Tuesday, February 21, 2012

Pancakes and wondering how you would feel?

Seeing as how today is Mardi Gras....and pancake Tuesday for many people...including Emma's school, I thought I would share our experiences with it. I think I must have been deprived or left in the dark, because I have no memories at all of growing up with a pancake day or any sort of Mardi Gras celebration at school. Anyway, I think I have lucked out because Emma is actually not a big fan of pancakes...so she didn't want to partake in any at school this morning. Bing Bang Boom...no worries about guessing carb counts or having her bolus for it...nothing! She isn't really an extremely picky child when it comes to food...but there are definitely some things that she flat out refuses to eat...pancakes are one of them.
Well, when I picked Emma up at lunch time to bring her home to eat like usual...she shared a little story with me about their pancake time. As we walked along our usual path, she began by saying how boooored she was sitting there watching everyone eat...waiting for them to be finished...just sitting there talking with some friends. She said that a very nice woman came around to the table to ask her if she wanted any pancakes. At this point Emma goes into her best southern accent (apparently the woman was from the deep south based on Emma's recount...lol) and tells me that they woman said, "Would ya like some pancakes hun?" Emma told her no thank you and the woman went on about the rest of the table. A little while later she came back up to Emma and said, "Aww are ya SURE hun? Can't I get ya some pancakes?" and Emma said no thank you once again. Well, I guess this woman felt like Emma was just being polite or something and pushed it once again. Emma then told her that no she did not want any pancakes because she's diabetic and she can't. Hmmmmm....hearing her retell this part of the story was kind of like a punch to the gut for me. I have always made it clear to Emma that food is never the issue...she can eat absolutely anything she wants to eat...because that is what our doctor and our diabetes team has told us from the beginning. (I know other places do not handle things this way...but ours does) So, based on that...it kind of threw me off to hear those words come from her mouth. I have made it one of my top priorities to make her see that diabetes can not and will not hold her back or prevent her from participating in things and enjoying the exact same things as her friends. I think it's important.
I think Emma must have sensed my surprise at her statement to this woman because she looked up at me with an annoyed look in her eyes and said, "I KNOW MOMMY, I KNOW I can eat anything I want....I just didn't want to have to explain it to this lady...she kept bugging me and asking me and I just wanted her to stop...so that was the only way I could do it."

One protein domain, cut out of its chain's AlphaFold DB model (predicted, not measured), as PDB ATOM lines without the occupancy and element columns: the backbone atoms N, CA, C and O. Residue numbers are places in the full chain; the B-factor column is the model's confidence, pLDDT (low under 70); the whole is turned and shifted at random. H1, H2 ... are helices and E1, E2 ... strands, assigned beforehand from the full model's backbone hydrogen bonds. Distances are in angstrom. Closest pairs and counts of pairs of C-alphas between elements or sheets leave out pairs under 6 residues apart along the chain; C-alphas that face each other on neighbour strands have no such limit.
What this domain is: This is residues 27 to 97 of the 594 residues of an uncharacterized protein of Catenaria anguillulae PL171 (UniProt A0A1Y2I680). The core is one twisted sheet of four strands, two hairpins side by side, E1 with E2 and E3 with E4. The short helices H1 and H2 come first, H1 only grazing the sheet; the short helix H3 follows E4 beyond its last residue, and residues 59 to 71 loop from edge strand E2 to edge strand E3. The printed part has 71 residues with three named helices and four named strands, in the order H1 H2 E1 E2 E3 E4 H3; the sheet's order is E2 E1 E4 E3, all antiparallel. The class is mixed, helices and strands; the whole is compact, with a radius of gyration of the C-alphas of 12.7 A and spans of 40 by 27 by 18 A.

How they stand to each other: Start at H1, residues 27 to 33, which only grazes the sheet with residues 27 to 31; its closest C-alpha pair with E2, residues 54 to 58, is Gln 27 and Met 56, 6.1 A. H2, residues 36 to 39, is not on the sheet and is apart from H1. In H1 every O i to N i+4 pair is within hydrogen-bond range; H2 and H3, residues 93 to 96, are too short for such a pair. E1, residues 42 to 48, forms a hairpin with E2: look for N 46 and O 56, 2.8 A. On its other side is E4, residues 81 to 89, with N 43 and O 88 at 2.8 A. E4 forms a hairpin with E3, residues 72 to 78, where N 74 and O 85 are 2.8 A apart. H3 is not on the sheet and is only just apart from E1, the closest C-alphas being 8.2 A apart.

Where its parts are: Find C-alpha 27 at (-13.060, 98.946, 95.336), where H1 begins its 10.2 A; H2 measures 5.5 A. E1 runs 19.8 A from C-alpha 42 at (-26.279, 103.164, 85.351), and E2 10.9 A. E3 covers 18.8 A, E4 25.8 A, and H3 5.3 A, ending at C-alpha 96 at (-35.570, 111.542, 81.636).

I'm not sure how I feel about this. On the one hand I am proud of her for standing up for herself in her own round about way. On the other hand I am not so happy that she took the easy way out and used her diabetes as an excuse...and in turn further perpetuated the ignorance that is out there in the world about type 1 diabetes. On the other hand (wait...I don't have three hands , do i?! Oh well...stay with me on this one) I feel bad for not being happy with the option she took to get this lady to stop asking...I mean she is JUST a kid...she shouldn't have to sit there and explain and educate adults about her diabetes.
So, I am left feeling a little torn...a little confuzzled about it all. Curious as to how you all would feel about a scenario like this too?


  1. I hear Ally saying things like that too. And I always make a point to remind her that she CAN have it, that we are choosing not to. I remind her about taking an opportunity like that to educate...but I also remember that she is just 8 and that she has a lifetime for educating.

  2. Sometimes I think it's easier for them to say they can't instead of trying to make whoever understand that they can, they just are choosing not to. Don't like that choice, but it's not always mine to make.
    I appreciate where that southern gal was coming from (HILARIOUS that Emma used an accent for her!), but seriously, if the kid says 'no thank you' then move along!!!

  3. Yeah...just 8. I think it is a lot for them to "educate" people all of the time. I remember not wanting to over-explain things when I was little. This was most likely the easy way out for Emma in dealing with this lady. And...maybe let Emma know that next time it is totally acceptable to say "no thanks, I don't care for pancakes"...so that "D" doesn't get a bad rap. xo